All well and good, what then does this letter written two thousand years ago to churches in Asia Minor have to tell us today? Well as I mentioned we are in the seventh inning stretch. We live in a post Easter time where we have witnessed God’s mighty acts in creation, we witness to Christ’s triumph over the grave and we find ourselves waiting. Like those early Christians we hold a clear sense of expectation of what is to come.
This morning we only have five verses of Revelation to consider, but I believe they convey a powerful message about God. Consider how John opens this section, words which I used just before the call to worship. “Grace to you and peace from him who is and who was and who is to come, and from the seven spirits who are before his throne, and from Jesus Christ, the faithful witness, the firstborn of the dead, and the ruler of the kings of the earth.”
These words are powerful and they speak the mystery of faith which we have in Jesus Christ. Grace and peace from him who is and who was and who is to come again. In a few moments we will celebrate communion and as part of our prayer we will share the mystery of faith:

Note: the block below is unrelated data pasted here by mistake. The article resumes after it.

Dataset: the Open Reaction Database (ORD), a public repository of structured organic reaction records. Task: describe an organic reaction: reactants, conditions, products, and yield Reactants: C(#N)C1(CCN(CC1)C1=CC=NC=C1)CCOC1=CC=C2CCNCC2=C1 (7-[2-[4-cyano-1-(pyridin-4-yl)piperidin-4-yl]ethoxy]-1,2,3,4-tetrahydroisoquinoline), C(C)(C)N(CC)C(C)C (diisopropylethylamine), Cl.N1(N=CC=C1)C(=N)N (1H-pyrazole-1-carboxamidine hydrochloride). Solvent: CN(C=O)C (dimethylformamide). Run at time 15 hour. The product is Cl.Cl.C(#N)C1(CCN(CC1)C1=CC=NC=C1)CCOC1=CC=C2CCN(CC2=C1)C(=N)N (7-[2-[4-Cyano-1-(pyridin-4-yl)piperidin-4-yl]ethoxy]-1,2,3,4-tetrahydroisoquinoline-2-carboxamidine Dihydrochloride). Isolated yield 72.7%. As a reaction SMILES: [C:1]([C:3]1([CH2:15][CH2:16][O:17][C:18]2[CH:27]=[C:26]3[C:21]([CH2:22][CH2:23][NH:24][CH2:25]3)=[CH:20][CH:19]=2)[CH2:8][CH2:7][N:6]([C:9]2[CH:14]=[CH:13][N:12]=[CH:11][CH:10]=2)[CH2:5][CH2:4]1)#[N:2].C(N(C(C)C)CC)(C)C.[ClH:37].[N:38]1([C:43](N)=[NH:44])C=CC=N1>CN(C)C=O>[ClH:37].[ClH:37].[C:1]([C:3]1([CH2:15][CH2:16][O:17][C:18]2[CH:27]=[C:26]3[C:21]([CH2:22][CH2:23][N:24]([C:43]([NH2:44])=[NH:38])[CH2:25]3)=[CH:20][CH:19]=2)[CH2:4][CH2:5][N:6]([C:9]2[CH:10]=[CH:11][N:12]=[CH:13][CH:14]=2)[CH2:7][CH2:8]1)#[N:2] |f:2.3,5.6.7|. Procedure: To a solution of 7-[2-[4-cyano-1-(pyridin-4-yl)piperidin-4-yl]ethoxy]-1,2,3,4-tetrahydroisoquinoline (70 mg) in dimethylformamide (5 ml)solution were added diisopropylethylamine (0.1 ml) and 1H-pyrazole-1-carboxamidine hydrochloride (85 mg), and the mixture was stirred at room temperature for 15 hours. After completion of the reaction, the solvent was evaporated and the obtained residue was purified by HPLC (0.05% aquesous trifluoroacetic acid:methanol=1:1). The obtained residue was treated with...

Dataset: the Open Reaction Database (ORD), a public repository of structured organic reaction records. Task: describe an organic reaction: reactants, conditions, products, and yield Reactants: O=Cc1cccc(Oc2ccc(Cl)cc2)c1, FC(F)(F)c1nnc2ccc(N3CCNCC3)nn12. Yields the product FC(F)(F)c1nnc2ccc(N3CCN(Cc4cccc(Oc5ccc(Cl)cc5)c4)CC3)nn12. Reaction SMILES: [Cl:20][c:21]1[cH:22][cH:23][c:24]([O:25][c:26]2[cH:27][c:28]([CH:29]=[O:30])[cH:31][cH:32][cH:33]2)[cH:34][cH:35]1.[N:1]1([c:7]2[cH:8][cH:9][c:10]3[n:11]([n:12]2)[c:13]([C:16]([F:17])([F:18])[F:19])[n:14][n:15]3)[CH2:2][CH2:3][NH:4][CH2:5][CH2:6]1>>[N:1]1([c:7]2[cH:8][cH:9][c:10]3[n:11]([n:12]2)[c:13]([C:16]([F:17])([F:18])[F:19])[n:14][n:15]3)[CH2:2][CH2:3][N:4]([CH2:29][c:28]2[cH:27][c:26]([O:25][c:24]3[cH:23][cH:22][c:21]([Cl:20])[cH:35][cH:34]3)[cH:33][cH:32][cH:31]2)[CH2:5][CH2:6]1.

Christ has died.
Christ is risen.
Christ will come again.
It echo’s the words we find in Revelation. But just who is Jesus, well he is the firstborn of the dead and the ruler of the kings of the earth.
John reminds us of the resurrection and here one week removed from Easter we need to be continually reminded of what God has done for us in overcoming the grave. But John presses the point further and these words must have been of comfort to those seven churches. That Jesus Christ is the ruler of the kings of the earth. John’s letter is one which challenges the power of the establishment found in the Roman Empire. By identifying Jesus as “the ruler of the kings of the earth” John is establishing that Jesus has power over the Roman Emperor. This is a reminder to those early Christians who would have faced persecution for their beliefs that the one they worship and follow is ruler of all things. A reminder of God’s sovereignty.
In the Old Testament we also acknowledge God’s sovereignty as it relates to the ancient Israelites or Hebrew people. However, in the era of the New Testament the Holy Land is occupied by a foreign power which exerts control and influence. To these new Christians or followers of Christ who do not have the history of the Israelites on their side they need to be told of the sovereignty of God to assure them of what they are doing and believe in.
Revelation was written to help these Christians who were being persecuted make sense of the world when the only thing they were witnessing was evil. These Christians were not alive at the time of Jesus and they like us did not witness the events of Good Friday and Easter. They, like us, have come to believe in those events and in God’s power. What they needed was reassurance.